PT Blog

All plastics processing starts with moving resin to the machine, and while it can be easy to overlook the first step in any multi-step activity, processors would be remiss to downplay the vital role conveying plays in establishing a robust operation. From the silo or the gaylord to the mold or the die, there are three key areas processors need to think about when they start moving material. The design and operation of your conveying system, the choice of elbows for that system, and accounting for fines and streamers will get your conveying on the right track.

Selecting the right pneumatic conveying system is important for economic and reliable operation of your processing plant. Poorly designed conveying systems cause plantwide inefficiencies like high scrap rate, high maintenance costs, and housekeeping problems, to name a few.

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At last October’s K 2019 show in Germany, an engineer from a large U.S.-based thermoformer asked why injection molding technology seemed to be so far ahead of thermoforming. While it is true that injection molded parts are produced at very high tolerances and thermoformed parts typically have some deviation, recent developments suggest thermoforming is not so far behind its injection cousins where technology advances are concerned. High speeds, automation, smarter process control, integrated vision systems, and better decoration techniques are becoming more common among practitioners of the “black art” of thermoforming. In fact, it might be time to retire that label.

This article highlights five areas of thin-gauge thermoforming where advances in technology are occurring at a fast pace, looking at the interplay of plastic materials, metal tooling, and production equipment. It is not meant to be comprehensive, and adoption is not uniform around the world. Like any specialized topic, the deeper you dig, the more details you find. There is a wide variety of applications in thermoforming that covers both heavy-gauge and thin-gauge processes.

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Extrusion: The Importance of Zone 1 Barrel Temperature

Perhaps the most misunderstood part of the extrusion process is the effectiveness of the barrel temperature in Zone 1. In the feed section of the extruder, the solids are always well below the melt temperature (unless melt fed) and the screw conveys them forward in auger-like fashion. They become compacted from the drag and frictional forces acting upon the particles. During compression, some pressure develops in the solid polymer as it is forced into intimate contact with the barrel wall.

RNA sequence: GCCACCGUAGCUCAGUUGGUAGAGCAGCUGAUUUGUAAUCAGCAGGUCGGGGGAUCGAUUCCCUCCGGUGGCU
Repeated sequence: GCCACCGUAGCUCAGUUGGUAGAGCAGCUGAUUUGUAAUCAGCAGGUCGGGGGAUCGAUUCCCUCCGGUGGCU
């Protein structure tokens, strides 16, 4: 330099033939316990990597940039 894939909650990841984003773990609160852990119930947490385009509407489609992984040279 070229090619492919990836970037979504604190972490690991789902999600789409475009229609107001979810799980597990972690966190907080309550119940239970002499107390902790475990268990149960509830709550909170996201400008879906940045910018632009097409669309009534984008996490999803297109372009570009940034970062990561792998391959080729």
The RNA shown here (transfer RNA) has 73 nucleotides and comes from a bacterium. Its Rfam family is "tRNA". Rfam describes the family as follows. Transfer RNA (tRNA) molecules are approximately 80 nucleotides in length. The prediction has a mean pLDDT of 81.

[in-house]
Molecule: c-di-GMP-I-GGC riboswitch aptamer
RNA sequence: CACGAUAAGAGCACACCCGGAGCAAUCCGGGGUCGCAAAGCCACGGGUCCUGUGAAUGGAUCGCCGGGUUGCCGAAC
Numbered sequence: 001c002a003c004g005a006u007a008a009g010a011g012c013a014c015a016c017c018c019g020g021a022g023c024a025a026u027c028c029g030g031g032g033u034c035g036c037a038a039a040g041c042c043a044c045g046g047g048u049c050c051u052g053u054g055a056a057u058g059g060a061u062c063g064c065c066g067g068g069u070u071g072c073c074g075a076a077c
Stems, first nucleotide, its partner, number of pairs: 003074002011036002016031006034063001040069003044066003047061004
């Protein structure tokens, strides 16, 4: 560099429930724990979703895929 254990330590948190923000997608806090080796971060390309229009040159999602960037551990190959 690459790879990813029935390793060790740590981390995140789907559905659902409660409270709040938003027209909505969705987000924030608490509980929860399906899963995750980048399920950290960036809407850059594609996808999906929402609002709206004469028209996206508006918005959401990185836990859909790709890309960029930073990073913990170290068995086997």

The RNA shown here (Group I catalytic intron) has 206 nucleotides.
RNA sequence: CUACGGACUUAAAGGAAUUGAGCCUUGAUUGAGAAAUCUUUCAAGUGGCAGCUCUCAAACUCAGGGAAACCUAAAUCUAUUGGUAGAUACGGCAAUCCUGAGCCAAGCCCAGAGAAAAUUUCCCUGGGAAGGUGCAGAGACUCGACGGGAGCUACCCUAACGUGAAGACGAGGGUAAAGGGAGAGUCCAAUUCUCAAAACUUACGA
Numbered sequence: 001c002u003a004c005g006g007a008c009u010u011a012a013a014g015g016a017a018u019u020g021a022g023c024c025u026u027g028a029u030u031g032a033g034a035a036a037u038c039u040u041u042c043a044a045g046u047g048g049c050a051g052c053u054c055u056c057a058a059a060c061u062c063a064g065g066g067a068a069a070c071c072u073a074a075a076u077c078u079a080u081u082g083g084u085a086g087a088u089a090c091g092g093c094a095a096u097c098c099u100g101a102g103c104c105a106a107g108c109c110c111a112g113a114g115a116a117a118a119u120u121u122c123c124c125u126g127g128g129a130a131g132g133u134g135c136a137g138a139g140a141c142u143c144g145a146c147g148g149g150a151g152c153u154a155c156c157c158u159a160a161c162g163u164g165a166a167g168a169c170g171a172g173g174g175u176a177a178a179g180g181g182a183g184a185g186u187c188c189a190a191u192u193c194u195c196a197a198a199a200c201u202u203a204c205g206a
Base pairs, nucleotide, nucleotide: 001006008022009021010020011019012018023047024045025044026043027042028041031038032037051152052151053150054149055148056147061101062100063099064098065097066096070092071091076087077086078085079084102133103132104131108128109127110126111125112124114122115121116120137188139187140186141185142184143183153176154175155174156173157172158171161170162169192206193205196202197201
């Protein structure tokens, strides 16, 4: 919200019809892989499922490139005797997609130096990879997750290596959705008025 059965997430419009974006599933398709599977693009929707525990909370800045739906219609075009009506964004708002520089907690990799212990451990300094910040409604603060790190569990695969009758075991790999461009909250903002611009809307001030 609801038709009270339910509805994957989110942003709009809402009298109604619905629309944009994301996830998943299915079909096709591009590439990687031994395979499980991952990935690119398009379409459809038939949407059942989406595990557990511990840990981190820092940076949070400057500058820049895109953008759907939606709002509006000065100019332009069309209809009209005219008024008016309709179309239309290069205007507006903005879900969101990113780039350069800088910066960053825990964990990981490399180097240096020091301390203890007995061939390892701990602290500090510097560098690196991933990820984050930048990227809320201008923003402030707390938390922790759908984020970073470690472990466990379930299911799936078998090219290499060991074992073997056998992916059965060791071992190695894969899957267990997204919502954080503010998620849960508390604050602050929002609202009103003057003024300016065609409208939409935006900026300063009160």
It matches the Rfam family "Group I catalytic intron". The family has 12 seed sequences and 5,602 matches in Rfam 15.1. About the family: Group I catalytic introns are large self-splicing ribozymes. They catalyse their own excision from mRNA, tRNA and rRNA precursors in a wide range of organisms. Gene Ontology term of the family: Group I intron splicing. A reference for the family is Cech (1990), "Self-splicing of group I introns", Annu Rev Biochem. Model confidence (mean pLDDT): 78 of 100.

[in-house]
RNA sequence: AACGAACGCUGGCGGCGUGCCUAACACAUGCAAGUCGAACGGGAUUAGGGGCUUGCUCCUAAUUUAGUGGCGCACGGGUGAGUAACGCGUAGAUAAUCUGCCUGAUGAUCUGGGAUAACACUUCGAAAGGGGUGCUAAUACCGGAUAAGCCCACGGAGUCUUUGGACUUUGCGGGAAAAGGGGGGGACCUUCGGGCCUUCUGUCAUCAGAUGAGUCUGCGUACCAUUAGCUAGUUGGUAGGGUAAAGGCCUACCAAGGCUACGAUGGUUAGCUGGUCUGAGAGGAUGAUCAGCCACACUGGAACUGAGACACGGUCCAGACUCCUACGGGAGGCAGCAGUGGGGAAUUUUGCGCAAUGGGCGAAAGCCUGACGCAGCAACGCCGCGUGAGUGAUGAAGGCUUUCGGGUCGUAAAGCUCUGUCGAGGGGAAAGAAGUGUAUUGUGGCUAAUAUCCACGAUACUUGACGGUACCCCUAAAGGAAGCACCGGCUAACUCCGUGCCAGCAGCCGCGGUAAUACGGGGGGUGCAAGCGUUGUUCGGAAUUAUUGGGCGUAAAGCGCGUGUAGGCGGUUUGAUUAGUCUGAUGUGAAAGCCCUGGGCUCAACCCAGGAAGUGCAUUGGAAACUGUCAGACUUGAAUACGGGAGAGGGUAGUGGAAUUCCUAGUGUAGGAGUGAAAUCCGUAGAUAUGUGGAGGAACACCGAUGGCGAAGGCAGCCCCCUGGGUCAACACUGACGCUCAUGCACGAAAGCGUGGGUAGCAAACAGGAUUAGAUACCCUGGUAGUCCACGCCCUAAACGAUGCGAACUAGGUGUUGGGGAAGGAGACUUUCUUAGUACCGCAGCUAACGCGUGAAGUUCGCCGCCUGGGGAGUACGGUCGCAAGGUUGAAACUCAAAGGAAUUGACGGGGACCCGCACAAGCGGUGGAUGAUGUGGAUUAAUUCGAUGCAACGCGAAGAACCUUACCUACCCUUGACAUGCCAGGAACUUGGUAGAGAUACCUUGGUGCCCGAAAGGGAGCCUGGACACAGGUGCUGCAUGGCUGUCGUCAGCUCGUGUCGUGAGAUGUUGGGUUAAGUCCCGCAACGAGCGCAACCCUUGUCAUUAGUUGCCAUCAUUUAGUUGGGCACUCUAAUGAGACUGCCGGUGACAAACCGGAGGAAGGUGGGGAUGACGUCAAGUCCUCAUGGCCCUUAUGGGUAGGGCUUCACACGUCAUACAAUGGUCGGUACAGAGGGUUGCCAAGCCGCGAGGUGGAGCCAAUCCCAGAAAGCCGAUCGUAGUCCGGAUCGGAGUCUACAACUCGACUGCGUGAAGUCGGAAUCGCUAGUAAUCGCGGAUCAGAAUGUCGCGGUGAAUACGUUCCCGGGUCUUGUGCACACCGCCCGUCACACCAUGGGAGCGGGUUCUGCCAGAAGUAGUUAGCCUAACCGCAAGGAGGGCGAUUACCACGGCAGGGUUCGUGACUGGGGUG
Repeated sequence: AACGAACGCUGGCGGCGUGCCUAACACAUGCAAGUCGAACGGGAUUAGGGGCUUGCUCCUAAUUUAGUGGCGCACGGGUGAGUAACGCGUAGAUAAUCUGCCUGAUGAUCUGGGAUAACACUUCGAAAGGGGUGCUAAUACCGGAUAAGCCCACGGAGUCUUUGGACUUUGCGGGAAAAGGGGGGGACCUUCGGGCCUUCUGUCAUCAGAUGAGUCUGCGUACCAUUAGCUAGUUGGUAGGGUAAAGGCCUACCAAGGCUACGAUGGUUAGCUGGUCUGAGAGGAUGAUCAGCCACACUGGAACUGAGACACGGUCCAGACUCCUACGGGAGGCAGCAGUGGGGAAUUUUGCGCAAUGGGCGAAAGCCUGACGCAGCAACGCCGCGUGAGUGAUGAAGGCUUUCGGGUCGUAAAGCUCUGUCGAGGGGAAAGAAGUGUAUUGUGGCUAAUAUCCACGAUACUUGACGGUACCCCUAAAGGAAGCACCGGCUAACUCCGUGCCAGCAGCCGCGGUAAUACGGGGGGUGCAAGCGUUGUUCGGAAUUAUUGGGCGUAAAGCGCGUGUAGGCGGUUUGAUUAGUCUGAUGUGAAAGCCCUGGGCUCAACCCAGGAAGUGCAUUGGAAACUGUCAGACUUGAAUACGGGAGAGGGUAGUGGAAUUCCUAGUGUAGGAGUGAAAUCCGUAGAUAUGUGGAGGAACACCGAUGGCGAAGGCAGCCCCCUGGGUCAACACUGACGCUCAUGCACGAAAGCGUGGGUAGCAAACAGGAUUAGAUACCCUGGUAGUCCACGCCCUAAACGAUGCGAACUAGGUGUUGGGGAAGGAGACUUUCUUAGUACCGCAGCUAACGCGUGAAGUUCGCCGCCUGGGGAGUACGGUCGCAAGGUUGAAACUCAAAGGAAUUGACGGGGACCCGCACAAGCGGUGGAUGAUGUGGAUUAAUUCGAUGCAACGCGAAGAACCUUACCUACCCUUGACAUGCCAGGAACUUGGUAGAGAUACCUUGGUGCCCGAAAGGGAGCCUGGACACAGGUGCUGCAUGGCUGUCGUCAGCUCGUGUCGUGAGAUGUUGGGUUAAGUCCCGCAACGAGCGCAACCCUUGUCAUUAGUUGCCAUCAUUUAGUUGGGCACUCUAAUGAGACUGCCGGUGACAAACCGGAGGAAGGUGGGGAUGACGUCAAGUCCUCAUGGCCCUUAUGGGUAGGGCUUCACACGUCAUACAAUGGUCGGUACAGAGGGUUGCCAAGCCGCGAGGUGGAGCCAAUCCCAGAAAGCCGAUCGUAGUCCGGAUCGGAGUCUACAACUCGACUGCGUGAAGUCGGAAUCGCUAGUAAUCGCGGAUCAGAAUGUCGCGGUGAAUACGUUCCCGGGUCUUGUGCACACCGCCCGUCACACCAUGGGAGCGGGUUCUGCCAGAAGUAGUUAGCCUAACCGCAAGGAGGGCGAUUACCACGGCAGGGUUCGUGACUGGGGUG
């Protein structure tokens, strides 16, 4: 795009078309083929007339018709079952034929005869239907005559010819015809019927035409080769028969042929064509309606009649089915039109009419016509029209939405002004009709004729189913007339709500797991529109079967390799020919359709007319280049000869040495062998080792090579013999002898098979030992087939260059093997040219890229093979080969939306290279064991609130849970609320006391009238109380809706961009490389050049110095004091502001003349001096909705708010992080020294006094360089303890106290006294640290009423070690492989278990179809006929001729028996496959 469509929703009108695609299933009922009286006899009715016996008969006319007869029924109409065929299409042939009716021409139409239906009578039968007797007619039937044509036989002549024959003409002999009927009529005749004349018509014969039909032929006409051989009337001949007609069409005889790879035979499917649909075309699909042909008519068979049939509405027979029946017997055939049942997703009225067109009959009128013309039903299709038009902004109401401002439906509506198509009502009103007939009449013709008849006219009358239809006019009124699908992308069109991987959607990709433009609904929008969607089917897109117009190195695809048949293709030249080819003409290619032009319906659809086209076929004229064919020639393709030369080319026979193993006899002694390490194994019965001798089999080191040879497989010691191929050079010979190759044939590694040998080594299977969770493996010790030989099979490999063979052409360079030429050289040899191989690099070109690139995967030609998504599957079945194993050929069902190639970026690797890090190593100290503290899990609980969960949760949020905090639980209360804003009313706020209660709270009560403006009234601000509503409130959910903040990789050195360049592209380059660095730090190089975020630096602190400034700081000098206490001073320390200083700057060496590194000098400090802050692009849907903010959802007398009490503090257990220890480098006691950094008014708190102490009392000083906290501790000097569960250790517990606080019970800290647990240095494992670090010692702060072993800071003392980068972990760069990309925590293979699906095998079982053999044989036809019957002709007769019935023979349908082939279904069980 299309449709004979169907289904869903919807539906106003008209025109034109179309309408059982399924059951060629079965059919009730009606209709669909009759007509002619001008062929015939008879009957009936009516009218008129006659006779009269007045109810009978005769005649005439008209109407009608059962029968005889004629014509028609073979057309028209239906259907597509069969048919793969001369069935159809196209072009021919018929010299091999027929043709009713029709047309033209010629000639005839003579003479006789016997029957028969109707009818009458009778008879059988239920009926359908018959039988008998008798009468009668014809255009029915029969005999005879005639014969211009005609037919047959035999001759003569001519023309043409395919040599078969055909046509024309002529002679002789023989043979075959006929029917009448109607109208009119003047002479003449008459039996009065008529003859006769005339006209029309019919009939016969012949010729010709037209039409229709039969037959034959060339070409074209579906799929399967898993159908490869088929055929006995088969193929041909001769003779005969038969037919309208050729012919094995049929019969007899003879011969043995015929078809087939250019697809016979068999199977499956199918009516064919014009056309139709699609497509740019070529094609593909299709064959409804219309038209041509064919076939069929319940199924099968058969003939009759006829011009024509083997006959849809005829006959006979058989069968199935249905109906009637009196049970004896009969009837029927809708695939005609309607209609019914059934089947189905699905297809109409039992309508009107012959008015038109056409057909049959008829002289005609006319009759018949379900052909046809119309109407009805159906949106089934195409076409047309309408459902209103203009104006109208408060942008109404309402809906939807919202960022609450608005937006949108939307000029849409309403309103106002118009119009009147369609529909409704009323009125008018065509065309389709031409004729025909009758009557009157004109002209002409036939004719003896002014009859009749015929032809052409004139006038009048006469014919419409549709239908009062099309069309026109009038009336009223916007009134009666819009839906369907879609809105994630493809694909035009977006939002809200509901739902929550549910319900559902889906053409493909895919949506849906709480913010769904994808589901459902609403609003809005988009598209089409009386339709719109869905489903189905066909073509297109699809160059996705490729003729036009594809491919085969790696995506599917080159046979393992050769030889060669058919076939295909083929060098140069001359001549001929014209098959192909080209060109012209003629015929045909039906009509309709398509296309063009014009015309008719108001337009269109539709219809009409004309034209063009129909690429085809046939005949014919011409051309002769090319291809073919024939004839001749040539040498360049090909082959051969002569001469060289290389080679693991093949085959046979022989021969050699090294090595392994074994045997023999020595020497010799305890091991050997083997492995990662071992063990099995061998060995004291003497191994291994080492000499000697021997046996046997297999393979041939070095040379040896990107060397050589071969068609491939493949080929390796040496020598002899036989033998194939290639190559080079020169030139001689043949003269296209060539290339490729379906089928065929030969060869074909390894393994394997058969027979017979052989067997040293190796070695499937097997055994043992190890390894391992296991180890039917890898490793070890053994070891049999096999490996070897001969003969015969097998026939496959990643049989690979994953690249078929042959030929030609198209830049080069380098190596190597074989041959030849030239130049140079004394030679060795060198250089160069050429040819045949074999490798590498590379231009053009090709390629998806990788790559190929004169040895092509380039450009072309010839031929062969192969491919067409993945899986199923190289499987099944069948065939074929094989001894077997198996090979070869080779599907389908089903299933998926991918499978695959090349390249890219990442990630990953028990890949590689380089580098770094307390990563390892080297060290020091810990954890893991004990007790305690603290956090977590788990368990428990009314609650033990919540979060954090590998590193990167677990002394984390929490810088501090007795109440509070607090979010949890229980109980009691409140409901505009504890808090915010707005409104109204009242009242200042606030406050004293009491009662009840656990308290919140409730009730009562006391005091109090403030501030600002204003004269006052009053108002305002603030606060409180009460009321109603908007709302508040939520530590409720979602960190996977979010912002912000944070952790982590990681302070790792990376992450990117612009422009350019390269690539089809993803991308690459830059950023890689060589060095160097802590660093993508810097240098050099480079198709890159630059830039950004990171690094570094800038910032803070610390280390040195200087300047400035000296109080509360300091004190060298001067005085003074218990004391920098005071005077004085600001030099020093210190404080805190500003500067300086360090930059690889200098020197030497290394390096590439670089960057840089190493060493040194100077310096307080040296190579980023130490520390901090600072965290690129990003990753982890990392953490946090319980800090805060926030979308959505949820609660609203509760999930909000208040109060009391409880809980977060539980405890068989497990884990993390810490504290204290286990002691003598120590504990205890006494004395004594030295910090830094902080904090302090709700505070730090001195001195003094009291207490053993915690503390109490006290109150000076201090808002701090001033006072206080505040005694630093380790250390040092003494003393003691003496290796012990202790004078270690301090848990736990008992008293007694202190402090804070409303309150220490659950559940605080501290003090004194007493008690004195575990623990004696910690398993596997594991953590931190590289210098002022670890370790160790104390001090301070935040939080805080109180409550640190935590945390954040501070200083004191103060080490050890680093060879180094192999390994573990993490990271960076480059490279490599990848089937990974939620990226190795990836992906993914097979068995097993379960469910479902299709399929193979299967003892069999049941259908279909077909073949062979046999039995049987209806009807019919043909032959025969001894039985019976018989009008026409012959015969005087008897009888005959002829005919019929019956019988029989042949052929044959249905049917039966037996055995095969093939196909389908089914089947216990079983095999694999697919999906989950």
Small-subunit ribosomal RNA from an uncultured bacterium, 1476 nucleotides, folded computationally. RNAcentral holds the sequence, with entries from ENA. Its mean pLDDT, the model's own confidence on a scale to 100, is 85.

With the screw rotation and resulting sliding/shearing of the compacted mass against the barrel wall, as well as some conducted heat from the barrel, the solids adjacent to the barrel wall accumulate enough energy to form a thin layer of melted polymer on that surface. This usually occurs from one to three diameters after the cooled feedthroat and is often referred to as the “delay in melting.” From that point the forwarding force or output depends on that thin film dragging the solids underneath.

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Moving Toward Third Quarter, Prices of All Volume Commodity Resins Appear to Have Bottomed Out

As we approach the third quarter, prices of all nine volume commodity resins appeared to have bottomed out generally. Still, there might be some further downward pressure for resins such as PS, nylon 6 and PET, while there is upward pressure for PE and possibly PVC with the return of the Chinese export market along with higher feedstock costs.

Here’s a look at how our industry colleagues with pricing expertise view things for each of these commodity volume resins. They include purchasing consultants from Resin Technology, Inc. (RTi), Fort Worth, Texas; senior editors from Houston-based PetroChemWire; and CEO Michael Greenberg of the Plastics Exchange in Chicago.

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Video: Essentium and Sulzer Discuss 3D Printed Face Mask Project

3D printing provider Essentium is providing 6,000 3D printed protective face mask kits to Sulzer, a global leader in fluid engineering. As an essential business, Sulzer has continued operating throughout the COVID-19 crisis.

The kits will be worn by employees in Sulzer locations in North and South America. Sulzer also commissioned Essentium to design a child version of the mask kit and donated a quantity to its chosen charity, Today’s Harbor for Children, a La Porte, Tex.-based residential community for youth.

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